A French priest recognized for his human rights work is warning that Ukraine and Russia will continue to see lingering animosity toward each other—even if Russian President Vladimir Putin were to die.
Father Patrick Desbois made the remarks in a wide-ranging interview with Ukrainska Pravda published on Wednesday. Desbois described ongoing obstacles in holding alleged war criminals accountable and other challenges that will survive the conflict amid Russia’s four-month-old invasion of Ukraine.
A French Roman Catholic priest, Desbois has been recognized internationally for his work documenting the Holocaust and identifying the mass burial sites of Jews, Roma and others killed across Eastern Europe by Nazis during World War II, according to the news organization. Desbois is now in Ukraine collecting evidence from victims of alleged Russian war crimes.
Speaking to Ukrainska Pravda, Desbois said that “hatred cannot be avoided. They came to Ukraine, killed children, raped women, looted, destroyed everything, how can you not hate them after that?”
Desbois explained that hatred has motivated Ukrainians to fight against Russia. But he advised caution.
“Hatred should teach you to be careful,” he said, according to Ukrainska Pravda. “You have to understand that even if Putin dies, they will still be deadly. It is your great failure that you have such neighbors.”
Since launching its invasion of Ukraine in February, Russia has been accused by Ukraine as well as its Western allies of attacking civilians in violation of international human rights standards. Amnesty International in May documented unlawful airstrikes and extrajudicial killings by Russian forces.
Over the objection of Russia, the International Criminal Court (ICC) has launched an independent investigation into an alleged massacre in the Ukrainian city of Bucha.
Desbois announced in March that he was launching an investigation into alleged Russian war crimes in Ukraine, according to the Interfax-Ukraine news agency. The investigation was supported by Ukraine’s Babyn Yar Holocaust Memorial Center and the Yahad-In Unum, a non-government organization Desbois founded with the aim of presenting evidence to the ICC, the news agency reports.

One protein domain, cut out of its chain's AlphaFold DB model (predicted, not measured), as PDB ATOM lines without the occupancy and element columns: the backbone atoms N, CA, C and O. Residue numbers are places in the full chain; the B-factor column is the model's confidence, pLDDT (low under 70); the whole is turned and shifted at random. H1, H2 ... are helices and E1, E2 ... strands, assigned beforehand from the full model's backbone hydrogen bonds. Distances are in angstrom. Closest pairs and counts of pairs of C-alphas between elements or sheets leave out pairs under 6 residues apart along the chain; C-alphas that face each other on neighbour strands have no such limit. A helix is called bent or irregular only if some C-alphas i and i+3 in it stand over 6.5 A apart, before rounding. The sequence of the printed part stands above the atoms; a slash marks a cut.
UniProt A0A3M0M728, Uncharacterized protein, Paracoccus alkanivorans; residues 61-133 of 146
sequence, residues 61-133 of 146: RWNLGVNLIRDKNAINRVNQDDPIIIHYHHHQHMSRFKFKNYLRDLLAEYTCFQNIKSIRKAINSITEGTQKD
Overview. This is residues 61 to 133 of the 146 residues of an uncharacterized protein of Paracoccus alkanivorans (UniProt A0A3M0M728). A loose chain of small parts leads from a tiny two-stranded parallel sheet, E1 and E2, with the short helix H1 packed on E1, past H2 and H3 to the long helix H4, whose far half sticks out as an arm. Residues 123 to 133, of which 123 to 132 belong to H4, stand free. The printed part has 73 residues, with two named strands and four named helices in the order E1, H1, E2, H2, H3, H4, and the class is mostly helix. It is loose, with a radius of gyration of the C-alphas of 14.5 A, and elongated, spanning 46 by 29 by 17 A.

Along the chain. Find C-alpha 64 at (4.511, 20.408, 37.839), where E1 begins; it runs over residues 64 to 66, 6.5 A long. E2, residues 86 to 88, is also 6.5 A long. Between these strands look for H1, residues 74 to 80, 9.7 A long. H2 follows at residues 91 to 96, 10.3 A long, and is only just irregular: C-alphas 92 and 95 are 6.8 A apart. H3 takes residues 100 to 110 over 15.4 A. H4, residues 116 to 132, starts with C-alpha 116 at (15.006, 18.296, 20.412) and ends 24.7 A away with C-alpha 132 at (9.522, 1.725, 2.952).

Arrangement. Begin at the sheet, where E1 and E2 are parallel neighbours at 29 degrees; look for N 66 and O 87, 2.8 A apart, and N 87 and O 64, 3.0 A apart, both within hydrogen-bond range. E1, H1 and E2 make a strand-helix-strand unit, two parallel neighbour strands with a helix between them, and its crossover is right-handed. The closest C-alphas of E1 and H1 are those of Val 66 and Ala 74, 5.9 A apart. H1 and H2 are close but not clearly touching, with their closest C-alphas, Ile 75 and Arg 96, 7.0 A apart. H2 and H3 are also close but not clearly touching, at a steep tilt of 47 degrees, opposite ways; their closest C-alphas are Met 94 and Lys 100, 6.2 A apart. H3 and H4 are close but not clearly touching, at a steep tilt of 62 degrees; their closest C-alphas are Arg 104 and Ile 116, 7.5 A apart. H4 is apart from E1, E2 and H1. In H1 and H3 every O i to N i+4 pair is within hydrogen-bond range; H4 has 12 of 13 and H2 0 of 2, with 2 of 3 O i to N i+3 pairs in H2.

Karim Khan, a prosecutor with ICC, told PBS News Hour on Wednesday that the investigation was still in its early stages. He said the ICC is looking into allegations “regarding the unlawful transfer of civilians, and children in particular.” The prosecutor also called for a dose of realism in its effort.
“The ICC has been here for 20 years,” he said. “It’s been historically under-resourced. It has a clear jurisdiction. And there are some perhaps unforeseen consequences or difficulties by creating other mechanisms.”
Desbois previously collected evidence of human rights violations by the Islamic State against Yazidis, an ethnic and religious minority in Iraq. Speaking to Ukrainska Pravda, he said women who were sexually assaulted and enslaved by Islamic militants were outspoken about their experiences. He pointed to how Nadezhda Murad, a Yazidi victimized by militants, wrote a book and won the Nobel Peace Prize for her activism.
But Desbois worries Ukrainian women won’t be so outspoken.
“In the Ukrainian tradition, everything is different—I’m afraid that Ukrainian women will not talk about it,” he said. “And this is a problem.”
In the interview, Desbois also spoke of a large moral “gray area” in Ukraine, hearing from Ukrainians who said Russians gave them food or that they do business with the occupying power. He said Putin counts on the gray area and worried that waning support for Ukraine could work in the Russian leader’s favor.
“However, fatigue from Ukraine is not felt in the world today,” said Desbois. “There was a great mobilization, the Ukrainian flag everywhere. There has been no such mobilization in the West since the Vietnam War. But we will lose it if we do not keep reminding ourselves of the civilian casualties.”
Newsweek reached out to the ICC for additional comment.
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